The class of 2013 has big plans; read all about it and see lists of local grads in this section.
Welcome to the NEW "catholicherald.com"
On our freshly designed site you`ll find everything you need to know about the Arlington Catholic Herald, the official newspaper of the Roman Catholic Diocese of Arlington.
You can browse local, national and international headlines, read the bishop`s latest homilies and search our classified ads. Find spiritual nourishment in the Your Faith section, and keep up on the latest editorials under Opinions. Check out upcoming events in your community or submit a letter to the editor. See a photo you like in the paper? You can order it right here. Own a local business? Place an ad wherever you`d like online or in print.
We hope that the redesigned catholicherald.com becomes, like the print version that is distributed to more than 61,000 faithful each week, your in-depth source for news, information and evangelization.
Catholic Herald Mission Statement
The following Mission Statement was written by Catholic Herald founding editor Charles W. Carruth when the paper was established in 1976. It remains as pertinent today as when it was first written.
THE EDITORS OF YOUR DIOCESAN PAPER will make every effort to give readers a balanced picture, week by week, of events and situations in the religious, moral and spiritual field. Some of these situations and events will please us, some may pain us.
It would be a tragedy for our readers not to keep in touch with the paper on a regular basis, because there is no other means of communication bringing the full picture of Christian thinking and reaction. But we must point out that we have no connection with intellectual "cliques" and we are totally unimpressed by labels such as "too liberal" or "too conservative."
When we analyze editorial policies and opinions as contrasted with straight news reporting, we must focus attention on the Catholic paper in light of Vatican Council II. Because of the great importance of the Catholic press, the Council gave it special consideration in its Decree on the Media of Social Communication.
The decree urges, "That worthy journalism should be encouraged, and that by way of thoroughly inculcating a Christian spirit in its readers, a Catholic press worthy of the name should also be established and supported. Let it be clearly edited with this goal: that it may form, strengthen and spread public views which are in harmony with the natural law and with Catholic teachings and precepts." In conclusion, the decree, "admonishes us that this sacred Synod trusts that all the sons of the Church will cordially welcome and religiously observe this program of precepts and guidelines."
This decree expresses the official mind of the Church as understood by the official teachers of the Church gathered in solemn council and guided as a body, in union with the Holy Father. We accept these decisions as the teachings of the Church, without restricting the special and peculiar Magisterium or teaching authority of the Holy Father, who, as the successor of St. Peter, has a unique responsibility to feed the whole of Christ's flock.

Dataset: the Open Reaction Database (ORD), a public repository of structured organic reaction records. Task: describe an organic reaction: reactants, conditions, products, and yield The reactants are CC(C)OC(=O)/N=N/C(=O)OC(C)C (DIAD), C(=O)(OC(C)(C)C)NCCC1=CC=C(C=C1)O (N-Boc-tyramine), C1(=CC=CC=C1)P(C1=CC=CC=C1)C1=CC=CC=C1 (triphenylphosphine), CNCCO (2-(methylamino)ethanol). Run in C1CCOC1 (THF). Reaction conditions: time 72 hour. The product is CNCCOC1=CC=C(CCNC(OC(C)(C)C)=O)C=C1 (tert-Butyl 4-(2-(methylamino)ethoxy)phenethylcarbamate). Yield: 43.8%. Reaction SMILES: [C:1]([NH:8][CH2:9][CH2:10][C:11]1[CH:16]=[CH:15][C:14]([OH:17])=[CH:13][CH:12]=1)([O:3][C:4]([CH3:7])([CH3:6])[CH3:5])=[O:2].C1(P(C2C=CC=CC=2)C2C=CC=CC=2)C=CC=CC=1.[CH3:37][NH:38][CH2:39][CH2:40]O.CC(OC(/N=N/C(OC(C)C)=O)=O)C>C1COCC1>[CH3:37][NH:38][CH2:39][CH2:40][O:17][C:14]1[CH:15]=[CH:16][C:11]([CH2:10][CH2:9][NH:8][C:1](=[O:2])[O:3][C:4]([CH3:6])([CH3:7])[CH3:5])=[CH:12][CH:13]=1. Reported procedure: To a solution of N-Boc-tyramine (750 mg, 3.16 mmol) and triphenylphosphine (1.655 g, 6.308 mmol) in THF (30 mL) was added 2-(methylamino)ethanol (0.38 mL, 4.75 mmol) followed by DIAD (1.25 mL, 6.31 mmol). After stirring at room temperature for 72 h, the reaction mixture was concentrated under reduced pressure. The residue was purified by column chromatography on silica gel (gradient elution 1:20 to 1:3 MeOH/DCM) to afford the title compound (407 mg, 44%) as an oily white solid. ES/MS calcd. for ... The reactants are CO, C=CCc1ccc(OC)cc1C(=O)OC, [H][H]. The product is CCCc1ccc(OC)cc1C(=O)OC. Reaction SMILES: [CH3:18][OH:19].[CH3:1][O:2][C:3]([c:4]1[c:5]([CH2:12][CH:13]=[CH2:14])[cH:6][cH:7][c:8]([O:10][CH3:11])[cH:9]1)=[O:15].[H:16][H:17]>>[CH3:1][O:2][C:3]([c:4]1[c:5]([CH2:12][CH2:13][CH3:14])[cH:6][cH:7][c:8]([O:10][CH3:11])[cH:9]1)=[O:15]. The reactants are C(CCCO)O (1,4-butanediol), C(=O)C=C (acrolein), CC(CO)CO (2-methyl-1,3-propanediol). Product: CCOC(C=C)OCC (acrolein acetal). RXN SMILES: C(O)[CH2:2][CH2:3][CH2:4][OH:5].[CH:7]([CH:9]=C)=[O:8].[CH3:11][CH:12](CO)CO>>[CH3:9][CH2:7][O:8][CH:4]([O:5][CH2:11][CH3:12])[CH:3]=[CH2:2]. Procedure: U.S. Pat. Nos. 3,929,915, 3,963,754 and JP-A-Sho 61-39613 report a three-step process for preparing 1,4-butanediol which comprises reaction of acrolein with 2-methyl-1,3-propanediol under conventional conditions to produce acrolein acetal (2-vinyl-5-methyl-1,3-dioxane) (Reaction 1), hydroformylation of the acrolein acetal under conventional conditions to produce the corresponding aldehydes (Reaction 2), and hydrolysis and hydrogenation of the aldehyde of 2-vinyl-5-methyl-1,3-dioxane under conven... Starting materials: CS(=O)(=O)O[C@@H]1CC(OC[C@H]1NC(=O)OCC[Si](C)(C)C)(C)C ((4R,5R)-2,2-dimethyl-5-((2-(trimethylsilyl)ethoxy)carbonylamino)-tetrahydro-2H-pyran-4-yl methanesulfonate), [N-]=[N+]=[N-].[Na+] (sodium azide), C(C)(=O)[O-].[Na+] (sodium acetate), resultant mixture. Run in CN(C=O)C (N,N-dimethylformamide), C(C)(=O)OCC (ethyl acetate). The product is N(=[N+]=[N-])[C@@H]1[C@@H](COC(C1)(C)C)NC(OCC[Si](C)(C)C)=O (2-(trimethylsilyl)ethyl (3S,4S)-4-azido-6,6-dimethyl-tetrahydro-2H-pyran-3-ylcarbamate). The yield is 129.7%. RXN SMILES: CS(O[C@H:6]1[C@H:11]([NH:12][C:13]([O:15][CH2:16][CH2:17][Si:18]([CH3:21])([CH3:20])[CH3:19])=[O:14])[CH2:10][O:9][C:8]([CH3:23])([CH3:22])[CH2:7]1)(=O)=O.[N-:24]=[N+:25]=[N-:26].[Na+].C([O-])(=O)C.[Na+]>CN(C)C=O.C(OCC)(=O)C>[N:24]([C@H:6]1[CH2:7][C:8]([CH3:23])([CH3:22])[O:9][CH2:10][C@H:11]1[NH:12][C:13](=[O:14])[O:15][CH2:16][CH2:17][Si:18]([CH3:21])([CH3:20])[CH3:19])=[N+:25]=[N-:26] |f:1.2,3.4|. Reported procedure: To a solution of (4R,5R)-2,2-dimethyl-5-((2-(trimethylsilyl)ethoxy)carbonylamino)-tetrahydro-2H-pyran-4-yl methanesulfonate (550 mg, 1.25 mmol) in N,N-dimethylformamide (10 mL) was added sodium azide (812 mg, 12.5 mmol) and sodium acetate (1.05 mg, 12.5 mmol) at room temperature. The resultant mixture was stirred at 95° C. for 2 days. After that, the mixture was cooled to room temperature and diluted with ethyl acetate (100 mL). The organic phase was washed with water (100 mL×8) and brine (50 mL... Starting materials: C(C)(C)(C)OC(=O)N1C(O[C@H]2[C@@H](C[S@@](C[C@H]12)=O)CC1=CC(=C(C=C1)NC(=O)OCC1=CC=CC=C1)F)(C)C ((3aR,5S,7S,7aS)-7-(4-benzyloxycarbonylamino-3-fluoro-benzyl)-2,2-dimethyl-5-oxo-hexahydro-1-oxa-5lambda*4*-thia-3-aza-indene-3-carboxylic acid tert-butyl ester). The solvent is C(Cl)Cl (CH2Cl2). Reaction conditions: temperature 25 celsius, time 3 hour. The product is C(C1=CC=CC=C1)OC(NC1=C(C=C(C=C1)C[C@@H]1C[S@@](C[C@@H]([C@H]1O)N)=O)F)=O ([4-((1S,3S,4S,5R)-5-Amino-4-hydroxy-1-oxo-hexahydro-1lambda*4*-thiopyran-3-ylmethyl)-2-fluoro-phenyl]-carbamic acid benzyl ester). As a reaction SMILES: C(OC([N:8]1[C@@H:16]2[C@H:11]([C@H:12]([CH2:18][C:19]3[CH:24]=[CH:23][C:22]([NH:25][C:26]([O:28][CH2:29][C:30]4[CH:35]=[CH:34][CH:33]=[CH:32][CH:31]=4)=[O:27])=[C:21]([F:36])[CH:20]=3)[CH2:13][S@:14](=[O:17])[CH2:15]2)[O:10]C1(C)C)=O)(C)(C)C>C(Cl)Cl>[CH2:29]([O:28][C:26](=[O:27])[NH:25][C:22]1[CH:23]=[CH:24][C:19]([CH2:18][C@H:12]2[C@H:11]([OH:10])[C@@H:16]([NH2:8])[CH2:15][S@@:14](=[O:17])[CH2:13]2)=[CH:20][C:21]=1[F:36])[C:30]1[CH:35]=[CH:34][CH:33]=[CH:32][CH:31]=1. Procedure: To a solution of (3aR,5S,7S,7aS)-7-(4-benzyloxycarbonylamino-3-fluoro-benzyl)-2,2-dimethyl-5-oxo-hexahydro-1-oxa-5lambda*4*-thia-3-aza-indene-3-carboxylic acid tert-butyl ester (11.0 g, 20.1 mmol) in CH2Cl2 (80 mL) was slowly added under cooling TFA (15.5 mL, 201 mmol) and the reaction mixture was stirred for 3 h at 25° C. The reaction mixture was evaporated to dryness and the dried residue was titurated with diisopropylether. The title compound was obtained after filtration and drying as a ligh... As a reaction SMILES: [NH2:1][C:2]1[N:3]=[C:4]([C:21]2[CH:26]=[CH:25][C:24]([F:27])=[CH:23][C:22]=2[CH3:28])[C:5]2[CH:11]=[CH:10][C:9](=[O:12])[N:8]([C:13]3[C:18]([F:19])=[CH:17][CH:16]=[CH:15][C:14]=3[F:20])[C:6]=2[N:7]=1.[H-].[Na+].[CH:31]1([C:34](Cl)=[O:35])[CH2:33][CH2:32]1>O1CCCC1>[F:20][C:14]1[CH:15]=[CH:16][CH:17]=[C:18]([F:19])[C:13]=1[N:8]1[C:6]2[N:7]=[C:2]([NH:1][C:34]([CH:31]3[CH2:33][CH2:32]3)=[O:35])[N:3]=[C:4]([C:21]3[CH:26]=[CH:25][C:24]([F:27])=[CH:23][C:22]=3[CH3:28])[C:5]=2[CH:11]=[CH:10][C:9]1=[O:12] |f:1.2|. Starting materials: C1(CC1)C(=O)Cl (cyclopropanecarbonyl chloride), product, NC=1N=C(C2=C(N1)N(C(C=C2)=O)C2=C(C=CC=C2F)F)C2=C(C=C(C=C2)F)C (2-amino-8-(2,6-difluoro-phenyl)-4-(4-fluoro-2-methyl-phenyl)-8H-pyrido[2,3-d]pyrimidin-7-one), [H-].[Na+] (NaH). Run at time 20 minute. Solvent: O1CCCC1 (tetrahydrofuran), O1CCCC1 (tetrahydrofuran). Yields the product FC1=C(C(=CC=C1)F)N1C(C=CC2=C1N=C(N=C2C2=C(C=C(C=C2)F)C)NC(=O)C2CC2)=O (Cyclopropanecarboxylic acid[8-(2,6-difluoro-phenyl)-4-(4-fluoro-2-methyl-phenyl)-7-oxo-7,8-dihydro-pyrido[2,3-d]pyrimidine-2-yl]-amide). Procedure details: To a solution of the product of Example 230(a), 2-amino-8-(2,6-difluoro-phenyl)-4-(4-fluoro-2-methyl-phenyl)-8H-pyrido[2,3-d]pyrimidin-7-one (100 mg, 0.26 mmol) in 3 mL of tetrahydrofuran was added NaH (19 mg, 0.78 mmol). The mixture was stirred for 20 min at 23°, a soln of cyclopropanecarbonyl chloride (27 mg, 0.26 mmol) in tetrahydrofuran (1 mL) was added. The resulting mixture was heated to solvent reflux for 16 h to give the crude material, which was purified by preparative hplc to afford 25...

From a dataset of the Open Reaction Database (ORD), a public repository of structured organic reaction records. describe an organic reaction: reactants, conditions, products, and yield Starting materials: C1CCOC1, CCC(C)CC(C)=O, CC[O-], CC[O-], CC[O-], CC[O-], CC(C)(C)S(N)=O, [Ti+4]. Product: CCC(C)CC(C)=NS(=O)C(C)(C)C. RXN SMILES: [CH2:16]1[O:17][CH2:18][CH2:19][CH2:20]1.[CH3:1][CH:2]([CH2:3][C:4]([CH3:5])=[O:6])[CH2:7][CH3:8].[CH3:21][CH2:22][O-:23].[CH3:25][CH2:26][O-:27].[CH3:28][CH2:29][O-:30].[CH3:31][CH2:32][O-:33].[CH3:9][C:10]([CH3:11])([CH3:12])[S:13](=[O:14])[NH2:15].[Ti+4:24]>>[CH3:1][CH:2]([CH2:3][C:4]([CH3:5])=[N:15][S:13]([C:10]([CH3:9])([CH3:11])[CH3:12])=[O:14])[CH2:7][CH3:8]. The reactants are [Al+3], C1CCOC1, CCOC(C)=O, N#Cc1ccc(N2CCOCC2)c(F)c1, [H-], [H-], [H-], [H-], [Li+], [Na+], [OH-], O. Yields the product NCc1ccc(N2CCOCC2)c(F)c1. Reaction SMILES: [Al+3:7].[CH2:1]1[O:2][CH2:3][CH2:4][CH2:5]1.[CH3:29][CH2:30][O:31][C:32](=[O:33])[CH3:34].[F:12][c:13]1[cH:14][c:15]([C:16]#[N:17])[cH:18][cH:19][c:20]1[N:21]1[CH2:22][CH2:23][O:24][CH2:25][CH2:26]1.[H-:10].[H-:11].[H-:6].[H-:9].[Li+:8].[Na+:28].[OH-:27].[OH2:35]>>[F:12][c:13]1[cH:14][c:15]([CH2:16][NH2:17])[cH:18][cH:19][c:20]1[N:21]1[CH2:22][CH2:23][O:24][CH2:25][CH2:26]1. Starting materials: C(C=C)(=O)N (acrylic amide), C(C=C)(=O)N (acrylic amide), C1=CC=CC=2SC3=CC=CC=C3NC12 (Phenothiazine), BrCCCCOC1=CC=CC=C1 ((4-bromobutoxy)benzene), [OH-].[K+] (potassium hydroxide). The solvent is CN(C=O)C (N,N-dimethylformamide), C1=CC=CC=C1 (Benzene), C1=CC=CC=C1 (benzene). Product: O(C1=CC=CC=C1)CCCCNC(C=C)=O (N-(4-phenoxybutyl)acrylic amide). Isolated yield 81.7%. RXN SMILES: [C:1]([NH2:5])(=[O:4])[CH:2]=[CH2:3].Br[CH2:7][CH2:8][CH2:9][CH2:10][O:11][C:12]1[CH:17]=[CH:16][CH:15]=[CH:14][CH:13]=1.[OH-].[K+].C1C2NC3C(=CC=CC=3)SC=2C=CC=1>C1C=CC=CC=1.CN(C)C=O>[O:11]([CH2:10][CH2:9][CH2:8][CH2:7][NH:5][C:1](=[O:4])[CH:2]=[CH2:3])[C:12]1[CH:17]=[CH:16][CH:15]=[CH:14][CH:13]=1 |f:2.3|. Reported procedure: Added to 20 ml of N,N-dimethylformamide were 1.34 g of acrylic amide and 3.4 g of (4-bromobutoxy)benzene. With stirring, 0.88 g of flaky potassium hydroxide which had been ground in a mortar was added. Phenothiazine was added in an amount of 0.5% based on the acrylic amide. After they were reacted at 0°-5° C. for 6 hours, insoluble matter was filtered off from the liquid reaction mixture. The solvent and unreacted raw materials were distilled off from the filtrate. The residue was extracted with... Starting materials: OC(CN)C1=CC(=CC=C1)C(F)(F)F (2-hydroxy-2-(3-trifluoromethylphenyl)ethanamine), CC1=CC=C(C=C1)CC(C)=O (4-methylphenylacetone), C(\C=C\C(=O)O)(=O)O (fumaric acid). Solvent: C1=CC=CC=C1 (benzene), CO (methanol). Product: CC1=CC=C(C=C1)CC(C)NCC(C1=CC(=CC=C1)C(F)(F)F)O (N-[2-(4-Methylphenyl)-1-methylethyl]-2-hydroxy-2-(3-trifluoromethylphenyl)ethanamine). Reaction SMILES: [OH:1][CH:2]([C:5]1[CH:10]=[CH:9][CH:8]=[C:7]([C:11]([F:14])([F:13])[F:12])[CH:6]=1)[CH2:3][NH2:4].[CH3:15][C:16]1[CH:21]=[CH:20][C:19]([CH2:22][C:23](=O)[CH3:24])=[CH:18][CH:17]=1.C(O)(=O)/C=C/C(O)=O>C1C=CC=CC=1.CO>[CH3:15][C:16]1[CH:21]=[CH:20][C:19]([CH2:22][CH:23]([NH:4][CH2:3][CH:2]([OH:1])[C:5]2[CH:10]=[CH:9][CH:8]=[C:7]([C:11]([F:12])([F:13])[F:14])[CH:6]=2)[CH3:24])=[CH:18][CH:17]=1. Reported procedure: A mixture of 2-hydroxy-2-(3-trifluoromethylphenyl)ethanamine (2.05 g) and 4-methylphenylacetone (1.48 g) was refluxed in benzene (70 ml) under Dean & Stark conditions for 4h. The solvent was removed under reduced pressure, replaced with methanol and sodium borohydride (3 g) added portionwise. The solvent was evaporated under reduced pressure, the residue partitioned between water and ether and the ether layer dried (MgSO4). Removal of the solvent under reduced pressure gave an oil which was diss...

The first and foremost duty of a Catholic paper is to support the Church in its mission. Its duty certainly is not to stir up confusion in the minds of its readers by overemphasizing extreme views which are neither in accord with the traditional nor the conciliar teachings of the Church. To some today, words such as "tradition," "authority" and "prudence" have become archaic symbols totally unsuited to contemporary thought and experience. These terms, however, since Apostolic times, have enjoyed a place of honor in the Church because they are not only useful but necessary attributes of the Church in fulfilling her mission.
The fact that there may be some excesses in the application of such norms does not make them totally invalid for present conditions. They are still important in preventing liberty from degenerating into license and in guarding authority from the danger of tyranny. It may be that more freedom may be needed for the modern man, but that freedom must rely upon sound faith and judgment - a freedom that foresees and accepts responsibility for the effect of its actions - a freedom that does not discard tradition merely because it is tradition nor accepts change just for the sake of change.
We must never forget that the mission of the Church is to make men holy through Christ and the Holy Spirit. The Catholic press must ever assist in that mission, either directly or indirectly, through proper information, explanation, constructive criticism and inspiration. With the prudent application of the doctrines and norms established by Vatican Council II, the Arlington Catholic HERALD will find its true role as one of support for the Church in its divine mission.
The Catholic paper should also reflect the events which shape man's religious life here and now. Not all these happenings are pleasant to recall, but a paper which arbitrarily publishes only "favorable" news has already lost its base of credibility.
It is time for a new resolve among Catholics - a resolve to look upon the positive, rather than the negative. It is my fondest hope that our new diocesan paper will serve as an important channel of communication between the bishop and the people and between the people and the bishop with the result of bringing all of us closer together in our common goal - to bring Christ's message to all mankind. A fitting motto for the new paper would be the first line of St. Francis' prayer: "Lord, make me an instrument of Thy peace!"